Grove City, Minnesota, meat shop participating in Ridgewater's new meat-cutting program
As one generation prepares to retire, there's a need for younger people to learn the trade of meat processing and fill their shoes. Ridgewater College has stepped in to provide the training.
GROVE CITY — The first students in Ridgewater College’s meat-cutting course might already have jobs in the new year.
During a tour Monday of Carlson Meat Shop in Grove City, college officials talked about the broad popularity of the program and the need for it.
Though the program has been promoted only in Minnesota, they have heard from meat processors from around the country, including New Jersey, Florida and Nevada.
Carlson Meat Shop is a partner in the class, allowing students to gain hands-on experience for each class. Students get their practical experience at butcher shops near where they live.
The course includes six online courses plus required hands-on experience. The course will lead to an 18-credit certificate. Graduates will be qualified to work in a butcher shop, work for a meatpacking company or open their own business.
Instructor Sophia Thommes, who teaches the classes, said the five four-week courses have been taught consecutively during the semester, and a farm marketing class, taught by the college’s ag faculty, runs the full length of the semester.
Manager Jesse Weseman led a tour of the meat shop in Grove City.
The meat shop is U.S. Department of Agriculture-certified and has an inspector on site each day. It offers processing from slaughter to finished product. It’s a requirement of the class that students learn all aspects of the business, including slaughter.
Weseman explained each step of the process during the media tour, which took the group from the slaughter room to the coolers where the meat hangs to age to the cutting tables where workers were busy processing a local farmer’s hog.
Weseman said he learned meat cutting on the job, at meat shops in Hector and Olivia and from Chuck Carlson in Grove City. He’s enjoying showing the business to the Ridgewater students, he said.
“We’d like younger kids to get involved, because we need a new generation,” he said. “There’s not that many young people in the trade.”
It’s a problem when meatcutters approach retirement and have no one to pass their business down to, he said.
Carlson had been a third-generation business, but the fourth generation wasn’t interested in continuing it. Finding the right person to buy it can be difficult.
Joel Inselmann, who owns a concrete business and raises beef, heard the meat shop might close.
“If this guy closes, all of us local farmers are going to be out our butcher shop,” he said. “I came home one day and said, 'Honey, I’m buying the butcher shop.’”
The sale closed two weeks later, in July 2020.
Inselmann said he was happy to have the chance to welcome students to the business.
“If we can be any part of helping the industry grow, we’re going to do that,” he said. There’s also the hope that the students working in the shop may decide they want to stay.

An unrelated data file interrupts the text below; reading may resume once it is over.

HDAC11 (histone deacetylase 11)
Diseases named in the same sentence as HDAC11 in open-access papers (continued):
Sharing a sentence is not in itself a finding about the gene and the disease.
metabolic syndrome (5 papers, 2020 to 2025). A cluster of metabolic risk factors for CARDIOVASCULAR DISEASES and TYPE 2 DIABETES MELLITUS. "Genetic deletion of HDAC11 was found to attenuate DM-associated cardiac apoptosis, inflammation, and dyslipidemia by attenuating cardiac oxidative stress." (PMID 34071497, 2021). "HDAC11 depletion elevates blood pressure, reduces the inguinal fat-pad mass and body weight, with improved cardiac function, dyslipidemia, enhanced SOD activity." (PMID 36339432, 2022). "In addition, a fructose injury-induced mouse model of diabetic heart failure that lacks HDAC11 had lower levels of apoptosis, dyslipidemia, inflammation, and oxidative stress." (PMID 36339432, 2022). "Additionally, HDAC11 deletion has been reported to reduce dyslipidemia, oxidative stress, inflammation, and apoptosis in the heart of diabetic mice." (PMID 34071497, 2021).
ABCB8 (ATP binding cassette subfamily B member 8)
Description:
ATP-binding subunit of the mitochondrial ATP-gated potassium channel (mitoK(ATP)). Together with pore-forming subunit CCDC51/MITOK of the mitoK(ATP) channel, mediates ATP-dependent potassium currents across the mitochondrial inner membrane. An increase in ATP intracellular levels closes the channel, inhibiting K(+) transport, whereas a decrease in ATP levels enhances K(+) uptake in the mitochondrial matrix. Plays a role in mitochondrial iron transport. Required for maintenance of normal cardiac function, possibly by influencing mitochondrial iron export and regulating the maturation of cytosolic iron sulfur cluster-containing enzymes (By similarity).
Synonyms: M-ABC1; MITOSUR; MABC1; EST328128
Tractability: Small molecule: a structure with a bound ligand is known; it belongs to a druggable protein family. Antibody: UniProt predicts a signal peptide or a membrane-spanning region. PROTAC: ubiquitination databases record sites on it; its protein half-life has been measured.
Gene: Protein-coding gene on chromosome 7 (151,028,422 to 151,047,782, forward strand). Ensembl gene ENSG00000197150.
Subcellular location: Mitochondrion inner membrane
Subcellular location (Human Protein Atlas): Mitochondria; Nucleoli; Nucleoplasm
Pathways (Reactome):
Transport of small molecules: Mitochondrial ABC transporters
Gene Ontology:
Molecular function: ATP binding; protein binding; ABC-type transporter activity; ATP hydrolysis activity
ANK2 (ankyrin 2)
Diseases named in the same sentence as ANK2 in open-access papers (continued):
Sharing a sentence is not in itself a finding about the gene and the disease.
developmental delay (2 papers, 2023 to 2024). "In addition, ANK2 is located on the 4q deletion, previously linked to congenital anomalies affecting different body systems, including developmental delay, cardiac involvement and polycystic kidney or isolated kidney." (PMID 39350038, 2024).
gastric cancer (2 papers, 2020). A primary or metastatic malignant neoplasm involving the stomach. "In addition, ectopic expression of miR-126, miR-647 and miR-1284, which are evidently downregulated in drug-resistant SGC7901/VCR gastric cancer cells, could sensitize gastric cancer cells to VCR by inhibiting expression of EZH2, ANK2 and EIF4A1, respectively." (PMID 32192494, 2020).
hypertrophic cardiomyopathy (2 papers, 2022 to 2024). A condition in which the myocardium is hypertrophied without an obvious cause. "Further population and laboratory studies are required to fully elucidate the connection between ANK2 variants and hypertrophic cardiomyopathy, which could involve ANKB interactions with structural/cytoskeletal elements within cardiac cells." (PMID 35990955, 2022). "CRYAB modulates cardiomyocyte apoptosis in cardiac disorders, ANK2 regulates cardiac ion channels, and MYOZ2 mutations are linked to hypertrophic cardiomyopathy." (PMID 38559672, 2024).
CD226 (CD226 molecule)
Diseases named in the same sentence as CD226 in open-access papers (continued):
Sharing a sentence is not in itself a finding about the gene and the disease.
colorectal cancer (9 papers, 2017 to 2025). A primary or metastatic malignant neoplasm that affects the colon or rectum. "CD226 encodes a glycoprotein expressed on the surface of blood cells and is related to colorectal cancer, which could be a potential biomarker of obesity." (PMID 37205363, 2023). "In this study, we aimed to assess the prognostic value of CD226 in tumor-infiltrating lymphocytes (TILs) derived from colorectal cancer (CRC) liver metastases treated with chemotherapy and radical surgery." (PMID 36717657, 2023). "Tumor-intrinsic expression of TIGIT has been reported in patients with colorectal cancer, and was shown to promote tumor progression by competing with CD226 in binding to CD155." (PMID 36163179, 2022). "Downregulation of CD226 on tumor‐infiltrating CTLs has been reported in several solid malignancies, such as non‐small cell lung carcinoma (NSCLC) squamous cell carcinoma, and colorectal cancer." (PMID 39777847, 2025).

“We’ll have a job for them if they decide they want to,” he added.
With an investment in new equipment, the shop can handle 20 hogs a month and 19 beef cattle a week, he said. The plant previously handled 10 cattle a week.
Thommes grew up in Wisconsin and learned how to butcher and make sausage when she was young. She studied livestock agriculture in college and was teaching agriculture in Pipestone Public Schools when she heard about the opportunity at Ridgewater.
She teaches online courses about equipment and procedures, slaughtering and processing, food safety and advanced meat processing. A wild game animal processing course is an elective.
Students can sign up for just one course, she said, but they need to complete all six courses to complete a certificate.
The certificate is the first of three certificates the college plans to offer, she said. In the future, an advanced certificate in meat cutting and a meat-cutting and processing entrepreneur certificate will be added to the program.
The demand is there, as school officials have learned since they started talking about the training.
Thommes said she gets calls every week from meat shop owners who want to retire or sell their business. They want to find a student to participate in the program and gain the knowledge they need to be able to take over a business, she said.
A processor in Nevada called the college and said, “We will have 20 job openings for your graduates as soon as they graduate,” said Jake Seamans, a member of the college’s communications staff.
Courses in meat processing are planned for other colleges in the region, Thommes said. A new program is about to open in a community college near Rapid City, South Dakota, and a community college in Wahpeton, North Dakota, is partnering with North Dakota State University.
There’s a meat-cutting program at Central Lakes College in Staples, too, which works with its culinary program, Thommes said.
“This is hardly a unique-to-Minnesota situation,” Seamans said.
While many current butchers probably learned their craft through apprenticeships, “I think higher ed is going to help provide the next generation of the workforce,” he said. “We are able to help grow them into mature business people very quickly and launch them into great careers.”
Ridgewater, which has a traditionally strong ag program, is in a good position to help train the next generation.
Weseman said he sees that students are learning things in the Ridgewater course that he didn’t learn for several years.
Meat cutters can earn from $16 to $27.75 an hour, according to the Minnesota Department of Employment and Economic Development.